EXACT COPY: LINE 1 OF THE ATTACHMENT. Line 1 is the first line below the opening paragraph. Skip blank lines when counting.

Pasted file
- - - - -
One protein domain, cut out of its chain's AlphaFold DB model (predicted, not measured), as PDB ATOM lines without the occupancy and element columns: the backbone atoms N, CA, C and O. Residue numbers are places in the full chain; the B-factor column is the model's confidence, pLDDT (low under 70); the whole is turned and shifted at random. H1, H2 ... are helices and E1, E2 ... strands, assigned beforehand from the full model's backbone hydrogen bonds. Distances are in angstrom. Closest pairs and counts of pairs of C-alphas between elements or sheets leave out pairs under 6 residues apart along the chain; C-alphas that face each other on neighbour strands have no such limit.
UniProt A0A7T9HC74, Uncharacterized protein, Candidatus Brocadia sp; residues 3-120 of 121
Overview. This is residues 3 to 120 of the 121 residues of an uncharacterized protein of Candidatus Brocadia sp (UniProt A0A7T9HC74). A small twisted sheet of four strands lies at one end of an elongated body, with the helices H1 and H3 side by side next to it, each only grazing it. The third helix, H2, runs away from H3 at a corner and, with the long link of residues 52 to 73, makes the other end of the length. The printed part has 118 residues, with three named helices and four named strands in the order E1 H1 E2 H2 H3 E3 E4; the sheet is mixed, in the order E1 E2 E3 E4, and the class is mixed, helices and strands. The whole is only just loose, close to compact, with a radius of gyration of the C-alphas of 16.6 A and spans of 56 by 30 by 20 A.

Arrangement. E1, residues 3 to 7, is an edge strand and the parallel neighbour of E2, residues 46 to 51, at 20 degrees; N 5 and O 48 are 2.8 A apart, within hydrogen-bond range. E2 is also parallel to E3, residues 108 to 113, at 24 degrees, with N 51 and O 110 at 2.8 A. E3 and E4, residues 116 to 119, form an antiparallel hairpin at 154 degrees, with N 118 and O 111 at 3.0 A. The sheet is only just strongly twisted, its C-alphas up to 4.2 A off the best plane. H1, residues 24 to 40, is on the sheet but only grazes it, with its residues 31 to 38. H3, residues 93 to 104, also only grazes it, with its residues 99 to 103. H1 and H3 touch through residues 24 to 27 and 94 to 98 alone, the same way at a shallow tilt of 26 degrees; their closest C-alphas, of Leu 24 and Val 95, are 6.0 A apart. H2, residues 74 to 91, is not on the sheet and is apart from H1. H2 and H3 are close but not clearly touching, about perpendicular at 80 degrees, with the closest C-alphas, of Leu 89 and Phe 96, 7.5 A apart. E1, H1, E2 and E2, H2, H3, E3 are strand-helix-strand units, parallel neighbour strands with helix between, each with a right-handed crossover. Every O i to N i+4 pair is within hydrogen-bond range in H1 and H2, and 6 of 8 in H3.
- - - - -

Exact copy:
UniProt A0A7T9HC74, Uncharacterized protein, Candidatus Brocadia sp; residues 3-120 of 121